I read Sarah’s blog daily for the stories, inspiration and advice. Once again she does not fail on helping moms improve their lives which in turn improves their family as a whole. Thank you Sarah!!
Yes! Yes! Yes!
This past year I started pushing stuff off my plate. I started learning how to say No! And I stopped comparing myself to other moms. I can only handle xyz and that is it. It made me realize the important things in life and allowed me to let the other stuff go. 🙂 Great article!
Oh I love Sarah! I am the same way, I do much better with a slower pace. It gets hectic enough with 5 children! I needed this today as I have been contemplating getting involved with a “cause” near and dear to my heart, but will take time away from my little ones. The cause can wait, my little ones won’t!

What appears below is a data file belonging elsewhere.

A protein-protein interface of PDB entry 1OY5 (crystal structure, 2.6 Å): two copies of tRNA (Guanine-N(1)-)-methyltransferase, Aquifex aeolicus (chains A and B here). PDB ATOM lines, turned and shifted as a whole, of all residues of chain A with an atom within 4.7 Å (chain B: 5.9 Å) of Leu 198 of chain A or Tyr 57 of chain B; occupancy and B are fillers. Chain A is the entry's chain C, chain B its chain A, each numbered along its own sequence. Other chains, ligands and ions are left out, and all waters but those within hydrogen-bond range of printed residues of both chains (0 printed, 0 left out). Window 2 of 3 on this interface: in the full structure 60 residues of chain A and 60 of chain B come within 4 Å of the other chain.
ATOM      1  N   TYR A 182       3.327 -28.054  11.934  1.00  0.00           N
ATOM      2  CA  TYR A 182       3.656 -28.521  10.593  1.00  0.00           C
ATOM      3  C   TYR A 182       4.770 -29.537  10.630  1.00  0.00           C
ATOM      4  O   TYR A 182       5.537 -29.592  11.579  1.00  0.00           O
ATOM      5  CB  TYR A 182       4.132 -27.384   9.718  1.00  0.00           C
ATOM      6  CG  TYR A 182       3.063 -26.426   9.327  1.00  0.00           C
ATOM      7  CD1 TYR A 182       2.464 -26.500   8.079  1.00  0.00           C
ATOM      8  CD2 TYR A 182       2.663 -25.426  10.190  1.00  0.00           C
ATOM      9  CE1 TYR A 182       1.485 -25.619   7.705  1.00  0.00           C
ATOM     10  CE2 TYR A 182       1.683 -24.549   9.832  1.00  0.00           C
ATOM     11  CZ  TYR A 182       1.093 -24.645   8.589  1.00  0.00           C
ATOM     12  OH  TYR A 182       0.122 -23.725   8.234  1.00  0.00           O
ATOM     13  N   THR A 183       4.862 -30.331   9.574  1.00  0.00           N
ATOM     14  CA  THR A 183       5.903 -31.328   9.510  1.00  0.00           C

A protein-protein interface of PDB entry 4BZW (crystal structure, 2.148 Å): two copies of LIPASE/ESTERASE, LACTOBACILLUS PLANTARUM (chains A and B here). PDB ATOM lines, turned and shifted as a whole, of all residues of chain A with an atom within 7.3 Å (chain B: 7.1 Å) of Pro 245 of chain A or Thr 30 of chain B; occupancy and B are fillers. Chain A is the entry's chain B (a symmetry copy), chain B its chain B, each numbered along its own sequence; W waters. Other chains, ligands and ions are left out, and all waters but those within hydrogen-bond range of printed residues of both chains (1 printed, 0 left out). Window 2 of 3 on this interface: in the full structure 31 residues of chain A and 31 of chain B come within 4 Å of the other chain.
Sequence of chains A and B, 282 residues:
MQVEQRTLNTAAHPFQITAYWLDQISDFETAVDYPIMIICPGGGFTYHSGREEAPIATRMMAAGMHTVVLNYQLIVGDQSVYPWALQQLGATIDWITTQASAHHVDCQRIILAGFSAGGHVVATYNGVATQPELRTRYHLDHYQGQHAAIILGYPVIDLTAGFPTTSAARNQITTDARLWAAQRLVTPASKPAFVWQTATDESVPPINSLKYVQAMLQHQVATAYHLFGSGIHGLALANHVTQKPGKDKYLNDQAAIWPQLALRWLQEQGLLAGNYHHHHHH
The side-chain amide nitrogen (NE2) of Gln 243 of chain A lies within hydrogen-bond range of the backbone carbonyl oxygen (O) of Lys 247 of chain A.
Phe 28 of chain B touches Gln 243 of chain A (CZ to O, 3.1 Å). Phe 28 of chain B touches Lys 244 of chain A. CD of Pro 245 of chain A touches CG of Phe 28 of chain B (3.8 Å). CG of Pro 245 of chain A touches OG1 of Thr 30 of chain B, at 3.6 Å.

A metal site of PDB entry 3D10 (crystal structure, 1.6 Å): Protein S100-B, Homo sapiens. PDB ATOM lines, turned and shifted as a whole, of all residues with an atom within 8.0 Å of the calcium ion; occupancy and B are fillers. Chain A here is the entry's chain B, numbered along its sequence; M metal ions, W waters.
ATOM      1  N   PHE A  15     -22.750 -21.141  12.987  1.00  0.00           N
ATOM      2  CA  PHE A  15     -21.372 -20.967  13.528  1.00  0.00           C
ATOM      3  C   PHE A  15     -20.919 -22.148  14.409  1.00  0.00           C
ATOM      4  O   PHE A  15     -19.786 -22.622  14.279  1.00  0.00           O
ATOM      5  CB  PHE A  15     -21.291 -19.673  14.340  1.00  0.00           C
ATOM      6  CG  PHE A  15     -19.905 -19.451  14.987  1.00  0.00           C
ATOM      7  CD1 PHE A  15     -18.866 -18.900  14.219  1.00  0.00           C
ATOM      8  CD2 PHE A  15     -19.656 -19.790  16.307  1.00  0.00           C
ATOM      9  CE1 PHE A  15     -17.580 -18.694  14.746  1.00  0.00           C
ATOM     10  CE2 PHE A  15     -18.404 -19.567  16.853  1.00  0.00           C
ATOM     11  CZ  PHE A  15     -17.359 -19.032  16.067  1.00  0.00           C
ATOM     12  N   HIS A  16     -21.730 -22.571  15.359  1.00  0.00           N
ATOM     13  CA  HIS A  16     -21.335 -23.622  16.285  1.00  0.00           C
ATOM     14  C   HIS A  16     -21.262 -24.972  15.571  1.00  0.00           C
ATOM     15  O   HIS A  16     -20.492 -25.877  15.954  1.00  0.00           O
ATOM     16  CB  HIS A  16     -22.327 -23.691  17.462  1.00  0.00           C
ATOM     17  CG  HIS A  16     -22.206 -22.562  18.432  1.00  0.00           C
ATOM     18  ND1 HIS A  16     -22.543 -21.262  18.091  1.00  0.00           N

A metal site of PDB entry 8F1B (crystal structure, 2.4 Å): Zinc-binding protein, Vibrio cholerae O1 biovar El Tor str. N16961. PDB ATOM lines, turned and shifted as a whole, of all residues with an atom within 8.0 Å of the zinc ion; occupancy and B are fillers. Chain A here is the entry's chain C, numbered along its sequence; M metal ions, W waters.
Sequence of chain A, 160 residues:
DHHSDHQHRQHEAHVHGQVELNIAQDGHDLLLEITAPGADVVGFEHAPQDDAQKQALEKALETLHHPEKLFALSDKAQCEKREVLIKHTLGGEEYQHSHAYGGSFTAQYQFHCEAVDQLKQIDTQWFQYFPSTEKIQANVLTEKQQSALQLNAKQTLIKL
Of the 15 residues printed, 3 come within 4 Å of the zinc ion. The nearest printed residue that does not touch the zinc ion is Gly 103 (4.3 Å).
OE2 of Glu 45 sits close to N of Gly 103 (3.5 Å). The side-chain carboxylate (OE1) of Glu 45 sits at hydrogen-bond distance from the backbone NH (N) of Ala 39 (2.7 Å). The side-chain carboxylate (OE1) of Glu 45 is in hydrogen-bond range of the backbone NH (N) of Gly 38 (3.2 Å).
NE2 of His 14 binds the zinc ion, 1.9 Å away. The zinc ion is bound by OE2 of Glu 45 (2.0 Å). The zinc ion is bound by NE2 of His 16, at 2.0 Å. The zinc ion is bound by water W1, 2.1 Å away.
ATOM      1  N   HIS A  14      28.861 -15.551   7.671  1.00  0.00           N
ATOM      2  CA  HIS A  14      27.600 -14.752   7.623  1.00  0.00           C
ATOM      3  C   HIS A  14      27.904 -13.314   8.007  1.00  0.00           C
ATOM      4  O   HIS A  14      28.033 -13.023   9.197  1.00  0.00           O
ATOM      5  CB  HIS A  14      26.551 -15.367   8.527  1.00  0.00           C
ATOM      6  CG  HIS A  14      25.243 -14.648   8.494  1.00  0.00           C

Lindsay Ruiz says
Thank you! Just what I needed to hear tonight as I end the day. I, too, have been contemplating the pace of our family and quite frankly, it’s much to fast. There are so many wonderful things to be involved in, but it is in the slower times that I realize we are happiest. I noticed a big difference over Christmas break with my kids. No schedules to adhere to, no assignments to complete, and it was nice to not have the stress. Thanks again Sarah!
Wow- this article is what so many need to hear- especially me. Mostly to validate the choices I’ve made to simplify my family’s life. Thank you Sarah
Such a wonderful article and so very true. I recently closed the door on a successful home business because of the time it took away from my family. My brain was constantly overcrowded and my family suffered for it. Since that decision was made my life is fully focused on being a ‘deliberate mother’ and I have never been happier! I feel such peace now that I never want to go back to where I was. (It was a previous article from the Power of Moms that inspired me to make this decision. Thank-you for sharing your insights with other moms. You’ve helped changed my life.)